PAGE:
"I will die with sword in hand
And then my seat's secured
When Odin calls from golden hall
He will greet me at the door"Sitting around all eternity playing a harp not your idea of paradise? Reality without the bad parts sound a bit... dull? Some cultures, particularly of the Proud Warrior Race variety, inspire their warriors with stories of a different afterlife. Those who fall in battle will go to a land of eternal, glorious war, their days spent fighting each other in friendly combat and their nights spent feasting, with any who fell earlier being resurrected at the day's end. In other words, an afterlife much like any decent Team Deathmatch server, but with more food, less abuse, and a lot more girlsnote . Contrast Hell Is War, where a violent afterlife is a form of punishment. Of course, either can be interpreted as the other according on inidividual taste; see A Hell of a Time and A Hell Of A Heaven.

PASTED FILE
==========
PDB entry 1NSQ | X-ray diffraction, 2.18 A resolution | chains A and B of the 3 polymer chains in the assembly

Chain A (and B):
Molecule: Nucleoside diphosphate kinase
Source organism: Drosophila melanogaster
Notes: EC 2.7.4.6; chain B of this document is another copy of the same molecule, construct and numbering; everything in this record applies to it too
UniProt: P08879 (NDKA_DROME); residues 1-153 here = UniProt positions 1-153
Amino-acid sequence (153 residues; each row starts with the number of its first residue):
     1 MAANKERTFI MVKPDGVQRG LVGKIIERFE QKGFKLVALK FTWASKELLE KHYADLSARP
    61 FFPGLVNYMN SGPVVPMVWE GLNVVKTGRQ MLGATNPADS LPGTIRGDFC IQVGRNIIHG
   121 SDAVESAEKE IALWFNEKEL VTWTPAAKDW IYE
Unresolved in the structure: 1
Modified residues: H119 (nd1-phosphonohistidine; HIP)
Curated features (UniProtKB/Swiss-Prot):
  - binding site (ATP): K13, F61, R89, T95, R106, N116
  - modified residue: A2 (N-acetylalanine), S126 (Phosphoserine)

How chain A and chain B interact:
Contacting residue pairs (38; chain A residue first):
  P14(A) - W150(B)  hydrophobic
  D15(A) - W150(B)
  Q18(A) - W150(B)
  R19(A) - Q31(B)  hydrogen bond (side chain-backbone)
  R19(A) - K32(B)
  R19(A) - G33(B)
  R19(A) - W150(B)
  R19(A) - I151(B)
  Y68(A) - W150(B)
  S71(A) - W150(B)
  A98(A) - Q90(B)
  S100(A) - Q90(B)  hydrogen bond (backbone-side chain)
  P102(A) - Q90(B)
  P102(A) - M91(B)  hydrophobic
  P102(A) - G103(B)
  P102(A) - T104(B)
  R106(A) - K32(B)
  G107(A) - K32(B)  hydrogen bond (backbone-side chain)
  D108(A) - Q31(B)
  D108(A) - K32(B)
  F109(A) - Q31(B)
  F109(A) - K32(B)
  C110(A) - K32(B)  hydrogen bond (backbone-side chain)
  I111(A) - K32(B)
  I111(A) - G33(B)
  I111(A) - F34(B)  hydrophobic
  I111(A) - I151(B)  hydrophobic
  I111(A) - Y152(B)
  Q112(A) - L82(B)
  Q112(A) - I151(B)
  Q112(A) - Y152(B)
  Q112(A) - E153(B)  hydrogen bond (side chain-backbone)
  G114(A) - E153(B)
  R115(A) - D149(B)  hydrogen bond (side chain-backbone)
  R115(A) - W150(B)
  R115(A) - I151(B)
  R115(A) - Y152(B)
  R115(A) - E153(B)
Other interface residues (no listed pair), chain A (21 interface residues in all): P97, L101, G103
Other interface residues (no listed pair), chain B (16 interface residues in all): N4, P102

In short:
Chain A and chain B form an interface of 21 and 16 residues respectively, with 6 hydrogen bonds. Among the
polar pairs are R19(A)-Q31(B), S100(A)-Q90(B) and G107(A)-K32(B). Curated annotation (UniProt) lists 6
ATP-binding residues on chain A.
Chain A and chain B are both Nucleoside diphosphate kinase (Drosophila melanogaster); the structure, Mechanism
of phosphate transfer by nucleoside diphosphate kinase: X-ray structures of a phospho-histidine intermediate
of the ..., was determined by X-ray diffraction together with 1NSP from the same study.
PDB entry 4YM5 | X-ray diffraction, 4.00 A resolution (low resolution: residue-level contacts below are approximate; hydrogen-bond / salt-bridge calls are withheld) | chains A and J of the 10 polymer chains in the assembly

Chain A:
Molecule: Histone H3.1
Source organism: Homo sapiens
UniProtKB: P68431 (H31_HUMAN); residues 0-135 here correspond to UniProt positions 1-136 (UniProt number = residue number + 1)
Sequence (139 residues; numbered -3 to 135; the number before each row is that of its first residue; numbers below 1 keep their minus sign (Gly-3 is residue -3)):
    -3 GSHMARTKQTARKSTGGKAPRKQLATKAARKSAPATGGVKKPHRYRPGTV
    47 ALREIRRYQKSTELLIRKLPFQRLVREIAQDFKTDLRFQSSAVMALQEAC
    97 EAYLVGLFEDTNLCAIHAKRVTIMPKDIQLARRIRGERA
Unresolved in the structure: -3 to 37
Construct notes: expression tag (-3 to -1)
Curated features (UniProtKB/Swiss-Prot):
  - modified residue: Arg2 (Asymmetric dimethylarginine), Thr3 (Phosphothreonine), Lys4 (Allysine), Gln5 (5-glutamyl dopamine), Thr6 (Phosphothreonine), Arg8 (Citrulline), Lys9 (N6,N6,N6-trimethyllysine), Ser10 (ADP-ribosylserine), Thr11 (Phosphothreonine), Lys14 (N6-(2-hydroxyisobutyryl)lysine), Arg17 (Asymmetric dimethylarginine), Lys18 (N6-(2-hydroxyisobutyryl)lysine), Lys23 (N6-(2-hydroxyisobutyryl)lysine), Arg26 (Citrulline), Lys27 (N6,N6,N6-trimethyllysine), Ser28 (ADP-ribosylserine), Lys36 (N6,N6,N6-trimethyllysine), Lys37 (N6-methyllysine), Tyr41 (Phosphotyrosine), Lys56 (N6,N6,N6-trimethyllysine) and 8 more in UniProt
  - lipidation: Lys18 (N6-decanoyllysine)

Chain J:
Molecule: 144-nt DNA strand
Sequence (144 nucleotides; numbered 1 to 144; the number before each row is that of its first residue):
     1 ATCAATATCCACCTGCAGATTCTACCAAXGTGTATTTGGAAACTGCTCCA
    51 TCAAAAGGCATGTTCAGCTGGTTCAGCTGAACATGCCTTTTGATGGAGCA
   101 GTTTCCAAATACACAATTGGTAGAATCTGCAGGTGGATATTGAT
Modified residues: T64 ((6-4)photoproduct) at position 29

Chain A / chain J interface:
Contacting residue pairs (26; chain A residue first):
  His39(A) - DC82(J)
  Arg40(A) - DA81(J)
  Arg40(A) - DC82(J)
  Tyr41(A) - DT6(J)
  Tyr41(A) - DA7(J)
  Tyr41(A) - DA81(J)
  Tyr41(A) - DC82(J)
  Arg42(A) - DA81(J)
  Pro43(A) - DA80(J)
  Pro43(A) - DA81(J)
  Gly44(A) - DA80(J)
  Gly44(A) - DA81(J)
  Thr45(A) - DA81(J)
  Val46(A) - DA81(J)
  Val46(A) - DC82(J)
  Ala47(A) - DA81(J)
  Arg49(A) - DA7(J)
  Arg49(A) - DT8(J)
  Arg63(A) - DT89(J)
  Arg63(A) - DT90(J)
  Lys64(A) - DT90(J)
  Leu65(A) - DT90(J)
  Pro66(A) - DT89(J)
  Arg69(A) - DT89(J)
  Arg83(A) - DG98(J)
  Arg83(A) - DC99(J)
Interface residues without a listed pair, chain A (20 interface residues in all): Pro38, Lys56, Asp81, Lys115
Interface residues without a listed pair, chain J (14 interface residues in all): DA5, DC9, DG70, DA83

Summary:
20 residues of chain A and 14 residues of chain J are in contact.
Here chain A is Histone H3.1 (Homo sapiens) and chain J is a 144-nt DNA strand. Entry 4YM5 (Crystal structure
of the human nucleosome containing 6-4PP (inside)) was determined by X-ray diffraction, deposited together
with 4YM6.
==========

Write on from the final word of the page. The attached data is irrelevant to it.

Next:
— Where Silent Gods Stand Guard, Amon Amarth
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Anime and Manga
- Dragon Ball has one of these in the form of the "Grand Kai's planet", where the universe's mightiest heroes spend all eternity perfecting their fighting skills. The criteria seem to be based on valor rather than deeds - Krillin and Yamcha wind up there after being mopped up by Majin Buu.
- The afterlife in general is based around combat. While the good pass on to Heaven as spirits and the evil end up imprisoned in the Home For Infinite Losers (it's a nice place, but you have to live with the fact that you're a loser for all eternity), the heroic get to keep their bodies and travel the afterlife to receive training from various deities. Even the villainous get to keep their bodies as long as they fought courageously, but they're locked up in actual prison cells in HFIL. The only downside is if you die as a dead man your soul is obliterated, with no resurrections at the day's end like other incarnations of this trope.